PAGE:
Post edited at 11:26
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 Floor board 22 Nov 2020
In reply to Eric9Points:

No one seemed to kick up a fuss about Eid being cancelled.

Cancel sodding Christmas, it's just one great commercial con anyway.

1
In reply to Eric9Points:

> I hope by Xmas we should be back to Summertime levels of infections, at least in England. Not sure about Scotland as the rate of infections has been dropping very slowly. However if in a month's time if we are back to where were in July I can't imagine politicians cancelling Christmas.

Looking at the graphs and seeing the rate at which we came out of the first wave with as strict or stricter restrictions, July's levels by Christmas would seem wildly optimistic. Maybe September's at best? And remember that it was in September that the scientists were calling for a circuit breaker - and instead we are going to do the opposite and give the virus a boost.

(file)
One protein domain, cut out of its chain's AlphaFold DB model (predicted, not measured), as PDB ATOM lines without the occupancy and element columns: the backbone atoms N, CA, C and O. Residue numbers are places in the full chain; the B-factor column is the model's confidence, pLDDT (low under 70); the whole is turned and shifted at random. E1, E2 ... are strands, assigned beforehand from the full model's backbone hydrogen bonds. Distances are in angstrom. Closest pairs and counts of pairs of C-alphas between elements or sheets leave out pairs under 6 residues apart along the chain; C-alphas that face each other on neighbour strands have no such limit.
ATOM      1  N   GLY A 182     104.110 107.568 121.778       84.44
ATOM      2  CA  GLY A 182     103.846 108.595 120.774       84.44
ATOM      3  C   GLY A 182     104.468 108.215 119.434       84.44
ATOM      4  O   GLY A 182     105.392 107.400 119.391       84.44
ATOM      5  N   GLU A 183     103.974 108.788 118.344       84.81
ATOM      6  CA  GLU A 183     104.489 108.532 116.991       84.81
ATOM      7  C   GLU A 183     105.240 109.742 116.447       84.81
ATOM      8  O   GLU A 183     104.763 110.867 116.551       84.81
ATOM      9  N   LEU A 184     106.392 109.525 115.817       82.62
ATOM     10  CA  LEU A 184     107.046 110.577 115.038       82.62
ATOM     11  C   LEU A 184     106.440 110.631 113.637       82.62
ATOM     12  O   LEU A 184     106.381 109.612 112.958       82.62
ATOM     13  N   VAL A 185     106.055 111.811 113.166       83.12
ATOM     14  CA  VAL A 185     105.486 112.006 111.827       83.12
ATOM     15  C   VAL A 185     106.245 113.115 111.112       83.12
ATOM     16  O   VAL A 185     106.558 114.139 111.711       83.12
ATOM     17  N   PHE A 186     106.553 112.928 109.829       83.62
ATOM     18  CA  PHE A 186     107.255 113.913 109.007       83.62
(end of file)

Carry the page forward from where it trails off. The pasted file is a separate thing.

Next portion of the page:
> Just imagine families being told that they can't have a day together because they can't be trusted to stick to the rules. Utterly insulting and outrageous thing to say to the majority of people. 

I agree that it would probably be politically very difficult and futile anyway to tell families not to be together at Christmas. But what do you think the rules are actually going to be once two or more households are under one roof? Social distancing and mask wearing? Realistically, it's just not going to happen and it probably isn't practicable even with the best of intentions.

 Eric9Points 22 Nov 2020
In reply to Robert Durran:

> Yes, I think even a principled government such as we have in Scotland 

I don't want to derail the thread but honestly Robert, your standards must have slipped terribly if you regard this government as one of principle.